Picturing Tropical Nature
Whether considered a sublime landscape, malignant wilderness, or the endangered site of environmental conflicts, the tropics are, Picturing Tropical Nature argues, largely a construct of American and European imaginations.
Nancy Leys Stephan asserts that images of the tropics conveyed through drawings, paintings, photographs, literature, and travel writings are central to what Stepan calls the “tropicalization of nature,” or the often harmful misrepresentation of the tropics and its peoples. She here examines several aspects of such tropicalization as they emerge through the work of nineteenth- and twentieth-century scientists and artists, including Alexander von Humboldt, Alfred Russel Wallace, Louis Agassiz, Sir Patrick Manson, and Margaret Mee. From the earliest photographic attempts to represent tropical hybrid races to depictions of disease in new tropical medicines, Picturing Tropical Nature offers new insight into the convergence of the tropics with European and American science and art.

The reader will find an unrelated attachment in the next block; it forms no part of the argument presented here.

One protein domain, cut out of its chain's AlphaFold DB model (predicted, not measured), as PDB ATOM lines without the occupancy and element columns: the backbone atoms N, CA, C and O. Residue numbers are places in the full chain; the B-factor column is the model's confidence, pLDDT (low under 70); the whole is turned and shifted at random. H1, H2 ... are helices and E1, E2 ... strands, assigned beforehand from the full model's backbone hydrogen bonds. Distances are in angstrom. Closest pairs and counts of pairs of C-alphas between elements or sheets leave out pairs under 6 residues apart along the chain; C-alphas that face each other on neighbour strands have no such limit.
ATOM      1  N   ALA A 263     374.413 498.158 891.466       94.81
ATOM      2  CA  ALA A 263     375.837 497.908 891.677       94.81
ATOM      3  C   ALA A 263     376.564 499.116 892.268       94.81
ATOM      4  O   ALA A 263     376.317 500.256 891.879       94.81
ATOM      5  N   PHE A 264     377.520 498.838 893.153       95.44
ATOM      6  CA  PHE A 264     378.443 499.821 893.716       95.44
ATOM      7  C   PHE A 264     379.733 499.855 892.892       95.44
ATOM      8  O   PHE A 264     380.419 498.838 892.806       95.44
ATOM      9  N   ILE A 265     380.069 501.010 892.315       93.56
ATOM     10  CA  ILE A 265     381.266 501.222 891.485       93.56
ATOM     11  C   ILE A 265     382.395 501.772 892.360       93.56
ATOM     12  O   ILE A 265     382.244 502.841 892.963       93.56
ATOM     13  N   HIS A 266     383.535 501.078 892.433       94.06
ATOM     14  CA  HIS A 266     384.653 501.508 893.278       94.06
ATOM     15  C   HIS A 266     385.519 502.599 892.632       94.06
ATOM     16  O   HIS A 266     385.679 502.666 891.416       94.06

“A brilliant and provocative book . . . the kind of book that carries forward a field in a single stride . . . undoubtedly the finest account of ‘tropicality’ we have.”—Social History of Medicine
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